Then there's the hotel that failed to understand an English guest who called to say he had left his “trousers in the wardrobe”. Translators had to be summoned before the hotel staff finally cottoned on: “Oh, you've left your pants in the closet. Why didn't you say so in the first place?”

Sometimes you can get the right word but the wrong concept. Our former foreign minister, M.C. Chagla, once ruefully recounted the time he wanted to order a modest bite from room service in a New York hotel and requested sandwiches. “How many do you want?” Chagla was asked. Imagining delicate little triangles of thinly-sliced bread, he replied: “Oh, half-a-dozen should be enough.” Six sandwiches duly arrived, each about a foot long and four inches high.

The language of politics is also not exempt from the politics of language. When a member of parliament in Britain “tables” a resolution, he puts it forward for debate and passage; when an American Congressman tables a resolution, he kills it off. A “moot” point is one the Englishman wants to argue; but if it's moot, the American considers it null and void. Such differences of usage reveal something of the nature of American society. It is no wonder, after all, that while the British “stand” for election, Americans “run” for office.

A British linguist once told a New York audience that whereas a double negative could make a positive, there was no language in the world in which a double positive made a negative. A heckler put paid to his thesis in forthright American:

“Yeah, right.”

Yeah, right, indeed. With the universality of English largely a result of US global dominance, it's time for other English speakers to accept the American usage is winning worldwide. Even Indians are saying “elevator” and “apartment” rather than “lift” and “flat”. “Cookies” are supplanting “biscuits”.

And as the Americans have taught the rest of us to say,

that's O.K !

Though not even they can tell us what those initials are meant to represent !!


  1. Dog's ear - While reading a book, when we get up, we fold the corner of the page we were reading; that is known as Dog's Ear.

  2. Librocubicularist - The person who reads a book, while lying on the bed.

  3. Epeolatry - A person who worships words.Tries to string out the sweetness from every word. This is found mainly with linguists.

  4. Logophile - A person who is fascinated with words.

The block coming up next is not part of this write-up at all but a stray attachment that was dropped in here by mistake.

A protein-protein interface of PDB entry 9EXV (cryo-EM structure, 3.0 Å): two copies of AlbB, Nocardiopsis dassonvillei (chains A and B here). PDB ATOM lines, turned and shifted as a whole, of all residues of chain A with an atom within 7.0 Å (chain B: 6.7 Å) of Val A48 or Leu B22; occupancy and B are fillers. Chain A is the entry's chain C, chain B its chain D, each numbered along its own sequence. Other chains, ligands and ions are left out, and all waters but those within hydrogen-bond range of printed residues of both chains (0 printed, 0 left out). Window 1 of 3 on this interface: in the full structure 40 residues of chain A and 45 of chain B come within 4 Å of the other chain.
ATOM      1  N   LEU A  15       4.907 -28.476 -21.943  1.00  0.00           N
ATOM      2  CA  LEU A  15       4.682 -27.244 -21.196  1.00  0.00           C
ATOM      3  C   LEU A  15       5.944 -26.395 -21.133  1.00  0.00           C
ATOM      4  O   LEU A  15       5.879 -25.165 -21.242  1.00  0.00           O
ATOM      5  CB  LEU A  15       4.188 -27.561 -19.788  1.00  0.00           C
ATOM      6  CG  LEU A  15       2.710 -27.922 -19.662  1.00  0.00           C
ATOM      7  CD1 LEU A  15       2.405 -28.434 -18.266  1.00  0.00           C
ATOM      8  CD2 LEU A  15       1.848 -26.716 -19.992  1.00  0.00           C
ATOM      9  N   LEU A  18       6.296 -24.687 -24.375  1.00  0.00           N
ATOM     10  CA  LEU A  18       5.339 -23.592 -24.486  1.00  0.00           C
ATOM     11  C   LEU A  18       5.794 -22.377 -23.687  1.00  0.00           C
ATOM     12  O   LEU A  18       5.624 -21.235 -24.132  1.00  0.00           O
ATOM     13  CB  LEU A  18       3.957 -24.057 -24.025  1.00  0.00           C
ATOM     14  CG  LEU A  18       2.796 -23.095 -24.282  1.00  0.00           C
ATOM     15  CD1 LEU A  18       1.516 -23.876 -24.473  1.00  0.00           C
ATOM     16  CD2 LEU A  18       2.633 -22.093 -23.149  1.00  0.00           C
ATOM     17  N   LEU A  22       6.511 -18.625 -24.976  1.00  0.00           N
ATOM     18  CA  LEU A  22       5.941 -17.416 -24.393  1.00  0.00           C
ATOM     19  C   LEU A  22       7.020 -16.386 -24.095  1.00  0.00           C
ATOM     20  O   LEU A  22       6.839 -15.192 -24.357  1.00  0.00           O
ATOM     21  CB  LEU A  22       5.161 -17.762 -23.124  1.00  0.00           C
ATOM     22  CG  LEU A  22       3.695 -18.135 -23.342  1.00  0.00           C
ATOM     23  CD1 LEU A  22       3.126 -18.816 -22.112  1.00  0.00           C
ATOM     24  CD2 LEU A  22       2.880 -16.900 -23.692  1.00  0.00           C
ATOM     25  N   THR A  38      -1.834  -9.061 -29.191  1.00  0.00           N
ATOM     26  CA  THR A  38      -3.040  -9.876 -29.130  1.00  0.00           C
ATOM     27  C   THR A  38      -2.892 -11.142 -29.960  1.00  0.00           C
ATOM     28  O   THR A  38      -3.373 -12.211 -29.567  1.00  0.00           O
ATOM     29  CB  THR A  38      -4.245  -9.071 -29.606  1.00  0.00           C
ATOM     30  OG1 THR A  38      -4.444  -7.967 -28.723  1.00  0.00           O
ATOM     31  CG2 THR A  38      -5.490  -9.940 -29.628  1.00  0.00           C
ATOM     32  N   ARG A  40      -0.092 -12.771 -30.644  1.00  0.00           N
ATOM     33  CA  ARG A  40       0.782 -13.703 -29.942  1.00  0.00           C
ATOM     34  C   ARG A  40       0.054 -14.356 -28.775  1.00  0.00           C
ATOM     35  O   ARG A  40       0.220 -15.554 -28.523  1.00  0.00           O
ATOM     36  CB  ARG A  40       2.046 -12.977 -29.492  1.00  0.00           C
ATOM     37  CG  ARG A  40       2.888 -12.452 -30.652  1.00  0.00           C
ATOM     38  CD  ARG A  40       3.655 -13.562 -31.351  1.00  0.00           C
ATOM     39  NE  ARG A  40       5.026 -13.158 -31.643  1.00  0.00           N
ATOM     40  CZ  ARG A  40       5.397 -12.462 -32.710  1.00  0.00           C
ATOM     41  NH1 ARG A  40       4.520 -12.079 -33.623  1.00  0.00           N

5. Bibliosmia- The smell of old books.

  6. Book bosomed - A person who cannot stay a moment without books.

  7. Omnilegent- A person who reads all types of books without judging the subject.

  8. BallyCumber- Books which are half read, are called BallyCumbers.

  9. Tsundoku- A Japanese word. There is no English word for it. This means that after purchase, the book was not opened, even once.

  10. Princep- The first printed copy of any book.

  11. Sesquipedalian- A word which has many syllables, such as, ses/qui/pe/da/li/an.

  12. Colophon- The spine of the book, or where the publishers logo is seen.

  13. Bibliclasm- To spoil a book knowingly.

  14. Fascile- A part. 1st part, 2nd part etc. A book which is published in many parts, such Encyclopedia Britannica, Oxford Dictionary etc.

  15. Afficted- After reading a book, if a person feels like crying at the end, but is unable to do so. This feeling is called afficted.

  16. Bookklempt- When you have finished reading the last episode & you know that there is no other episode to read, but you are unable to digest this truth, this feeling is known as Bookklempt.

  17. Chaptigue- The tired feeling which you get in the morning, after reading a book for the whole night.

  18. Delitrium- The good feeling which you get from the smell of a newly purchased book.

  19. Madgedy- Repeatedly reading a sad story & hoping that the end will be different.


Aoccdrnig to a rscheearch at Cmabrigde Uinervtisy, it deosn’t mttaer in waht oredr the ltteers in a wrod are, the olny iprmoetnt tihng is taht the frist and lsat ltteer be at the rghit pclae. The rset can be a toatl mses and you can sitll raed it wouthit porbelm. Tihs is bcuseae the huamn mnid deos not raed ervey lteter by istlef, but the wrod as a wlohe.

The phenomenon it describes known as typoglycemia, is the ability to understand words when the first and last letters are stable, but the intermediate letters are scrambled. Your brain puts the letters back into a sequence again.

Typoglycemia is a neologism (a newly coined word) made up from the prefix “typo” and the suffix “glycemia.”

Typoglycemia enables us to recognize words by matching inner letter content guided by a few clues, such as exterior letters.